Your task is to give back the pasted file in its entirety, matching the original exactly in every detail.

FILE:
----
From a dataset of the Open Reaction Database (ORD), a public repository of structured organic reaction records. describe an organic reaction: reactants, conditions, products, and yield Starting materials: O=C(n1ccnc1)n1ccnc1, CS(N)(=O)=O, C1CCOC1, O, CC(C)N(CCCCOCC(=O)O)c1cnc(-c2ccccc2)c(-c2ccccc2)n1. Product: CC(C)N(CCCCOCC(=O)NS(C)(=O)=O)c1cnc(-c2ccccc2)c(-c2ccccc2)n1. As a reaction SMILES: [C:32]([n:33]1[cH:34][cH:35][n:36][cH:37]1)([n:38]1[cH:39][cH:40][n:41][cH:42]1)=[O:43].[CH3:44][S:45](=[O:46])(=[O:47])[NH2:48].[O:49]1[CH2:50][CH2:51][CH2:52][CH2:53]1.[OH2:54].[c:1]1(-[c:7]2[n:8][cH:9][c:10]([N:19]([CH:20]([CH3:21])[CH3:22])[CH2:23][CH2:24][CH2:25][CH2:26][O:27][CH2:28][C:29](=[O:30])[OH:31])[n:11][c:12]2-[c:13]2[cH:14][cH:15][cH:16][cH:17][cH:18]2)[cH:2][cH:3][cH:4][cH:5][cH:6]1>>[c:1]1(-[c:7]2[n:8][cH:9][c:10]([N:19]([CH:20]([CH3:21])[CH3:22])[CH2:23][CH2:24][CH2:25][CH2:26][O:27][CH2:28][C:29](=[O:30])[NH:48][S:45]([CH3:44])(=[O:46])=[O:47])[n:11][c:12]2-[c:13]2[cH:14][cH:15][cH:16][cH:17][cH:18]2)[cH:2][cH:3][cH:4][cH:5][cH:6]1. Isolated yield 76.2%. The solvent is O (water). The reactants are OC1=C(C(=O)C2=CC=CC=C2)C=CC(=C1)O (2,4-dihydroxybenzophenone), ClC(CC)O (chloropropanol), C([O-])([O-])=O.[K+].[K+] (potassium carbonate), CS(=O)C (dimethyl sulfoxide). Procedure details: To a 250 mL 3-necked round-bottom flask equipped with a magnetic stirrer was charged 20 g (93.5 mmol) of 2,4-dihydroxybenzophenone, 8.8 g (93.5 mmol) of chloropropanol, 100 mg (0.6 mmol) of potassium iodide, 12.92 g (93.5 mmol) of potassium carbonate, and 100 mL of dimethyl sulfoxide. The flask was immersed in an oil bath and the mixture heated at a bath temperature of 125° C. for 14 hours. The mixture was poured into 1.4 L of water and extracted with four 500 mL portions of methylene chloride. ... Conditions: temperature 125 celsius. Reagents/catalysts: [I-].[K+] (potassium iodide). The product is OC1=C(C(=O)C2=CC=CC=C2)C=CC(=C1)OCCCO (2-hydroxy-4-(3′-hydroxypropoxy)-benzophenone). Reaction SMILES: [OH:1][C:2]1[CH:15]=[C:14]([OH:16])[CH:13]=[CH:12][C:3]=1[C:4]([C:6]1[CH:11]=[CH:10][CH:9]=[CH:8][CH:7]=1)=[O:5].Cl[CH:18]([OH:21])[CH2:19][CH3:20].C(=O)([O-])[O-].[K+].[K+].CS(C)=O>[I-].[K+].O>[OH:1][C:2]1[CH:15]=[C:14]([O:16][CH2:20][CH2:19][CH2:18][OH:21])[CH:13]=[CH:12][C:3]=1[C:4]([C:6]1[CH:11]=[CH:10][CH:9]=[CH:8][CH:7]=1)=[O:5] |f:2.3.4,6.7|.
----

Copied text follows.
From a dataset of the Open Reaction Database (ORD), a public repository of structured organic reaction records. describe an organic reaction: reactants, conditions, products, and yield Starting materials: O=C(n1ccnc1)n1ccnc1, CS(N)(=O)=O, C1CCOC1, O, CC(C)N(CCCCOCC(=O)O)c1cnc(-c2ccccc2)c(-c2ccccc2)n1. Product: CC(C)N(CCCCOCC(=O)NS(C)(=O)=O)c1cnc(-c2ccccc2)c(-c2ccccc2)n1. As a reaction SMILES: [C:32]([n:33]1[cH:34][cH:35][n:36][cH:37]1)([n:38]1[cH:39][cH:40][n:41][cH:42]1)=[O:43].[CH3:44][S:45](=[O:46])(=[O:47])[NH2:48].[O:49]1[CH2:50][CH2:51][CH2:52][CH2:53]1.[OH2:54].[c:1]1(-[c:7]2[n:8][cH:9][c:10]([N:19]([CH:20]([CH3:21])[CH3:22])[CH2:23][CH2:24][CH2:25][CH2:26][O:27][CH2:28][C:29](=[O:30])[OH:31])[n:11][c:12]2-[c:13]2[cH:14][cH:15][cH:16][cH:17][cH:18]2)[cH:2][cH:3][cH:4][cH:5][cH:6]1>>[c:1]1(-[c:7]2[n:8][cH:9][c:10]([N:19]([CH:20]([CH3:21])[CH3:22])[CH2:23][CH2:24][CH2:25][CH2:26][O:27][CH2:28][C:29](=[O:30])[NH:48][S:45]([CH3:44])(=[O:46])=[O:47])[n:11][c:12]2-[c:13]2[cH:14][cH:15][cH:16][cH:17][cH:18]2)[cH:2][cH:3][cH:4][cH:5][cH:6]1. Isolated yield 76.2%. The solvent is O (water). The reactants are OC1=C(C(=O)C2=CC=CC=C2)C=CC(=C1)O (2,4-dihydroxybenzophenone), ClC(CC)O (chloropropanol), C([O-])([O-])=O.[K+].[K+] (potassium carbonate), CS(=O)C (dimethyl sulfoxide). Procedure details: To a 250 mL 3-necked round-bottom flask equipped with a magnetic stirrer was charged 20 g (93.5 mmol) of 2,4-dihydroxybenzophenone, 8.8 g (93.5 mmol) of chloropropanol, 100 mg (0.6 mmol) of potassium iodide, 12.92 g (93.5 mmol) of potassium carbonate, and 100 mL of dimethyl sulfoxide. The flask was immersed in an oil bath and the mixture heated at a bath temperature of 125° C. for 14 hours. The mixture was poured into 1.4 L of water and extracted with four 500 mL portions of methylene chloride. ... Conditions: temperature 125 celsius. Reagents/catalysts: [I-].[K+] (potassium iodide). The product is OC1=C(C(=O)C2=CC=CC=C2)C=CC(=C1)OCCCO (2-hydroxy-4-(3′-hydroxypropoxy)-benzophenone). Reaction SMILES: [OH:1][C:2]1[CH:15]=[C:14]([OH:16])[CH:13]=[CH:12][C:3]=1[C:4]([C:6]1[CH:11]=[CH:10][CH:9]=[CH:8][CH:7]=1)=[O:5].Cl[CH:18]([OH:21])[CH2:19][CH3:20].C(=O)([O-])[O-].[K+].[K+].CS(C)=O>[I-].[K+].O>[OH:1][C:2]1[CH:15]=[C:14]([O:16][CH2:20][CH2:19][CH2:18][OH:21])[CH:13]=[CH:12][C:3]=1[C:4]([C:6]1[CH:11]=[CH:10][CH:9]=[CH:8][CH:7]=1)=[O:5] |f:2.3.4,6.7|.